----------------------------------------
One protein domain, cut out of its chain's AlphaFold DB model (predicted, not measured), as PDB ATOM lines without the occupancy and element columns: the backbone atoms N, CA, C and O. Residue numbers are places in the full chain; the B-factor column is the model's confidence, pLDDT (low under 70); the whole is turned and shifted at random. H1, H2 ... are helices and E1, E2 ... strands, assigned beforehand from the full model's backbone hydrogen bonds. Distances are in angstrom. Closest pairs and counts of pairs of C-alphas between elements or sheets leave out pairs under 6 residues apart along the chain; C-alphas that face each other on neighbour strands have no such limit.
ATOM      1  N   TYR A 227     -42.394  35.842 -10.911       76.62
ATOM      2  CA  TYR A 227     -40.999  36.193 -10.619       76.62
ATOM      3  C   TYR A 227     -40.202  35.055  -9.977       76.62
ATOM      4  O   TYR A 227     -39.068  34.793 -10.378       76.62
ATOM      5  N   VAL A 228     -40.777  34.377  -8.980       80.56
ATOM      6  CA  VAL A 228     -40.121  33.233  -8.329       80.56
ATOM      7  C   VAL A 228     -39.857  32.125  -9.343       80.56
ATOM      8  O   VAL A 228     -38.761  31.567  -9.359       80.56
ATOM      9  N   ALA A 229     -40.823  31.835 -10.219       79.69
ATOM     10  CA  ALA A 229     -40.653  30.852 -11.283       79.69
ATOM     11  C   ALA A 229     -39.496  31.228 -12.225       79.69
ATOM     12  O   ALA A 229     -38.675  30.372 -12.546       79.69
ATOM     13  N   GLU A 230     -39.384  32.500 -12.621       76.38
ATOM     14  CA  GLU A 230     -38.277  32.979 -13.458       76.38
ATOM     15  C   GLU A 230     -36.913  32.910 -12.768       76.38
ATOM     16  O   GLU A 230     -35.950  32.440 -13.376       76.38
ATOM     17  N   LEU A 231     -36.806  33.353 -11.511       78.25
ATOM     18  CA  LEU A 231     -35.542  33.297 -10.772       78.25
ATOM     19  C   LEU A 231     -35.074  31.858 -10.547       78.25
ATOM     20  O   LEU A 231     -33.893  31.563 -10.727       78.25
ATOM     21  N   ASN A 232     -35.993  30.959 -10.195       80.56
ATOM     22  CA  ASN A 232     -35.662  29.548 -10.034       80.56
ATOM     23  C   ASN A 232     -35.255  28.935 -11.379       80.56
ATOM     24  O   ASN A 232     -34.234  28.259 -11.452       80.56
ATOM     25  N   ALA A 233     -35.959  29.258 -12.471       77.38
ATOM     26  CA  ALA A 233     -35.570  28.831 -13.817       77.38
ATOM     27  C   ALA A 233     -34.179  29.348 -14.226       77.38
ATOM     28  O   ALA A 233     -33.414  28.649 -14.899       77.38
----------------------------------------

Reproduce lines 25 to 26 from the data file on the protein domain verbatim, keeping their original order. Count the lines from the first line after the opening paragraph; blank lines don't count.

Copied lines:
ATOM     25  N   ALA A 233     -35.959  29.258 -12.471       77.38
ATOM     26  CA  ALA A 233     -35.570  28.831 -13.817       77.38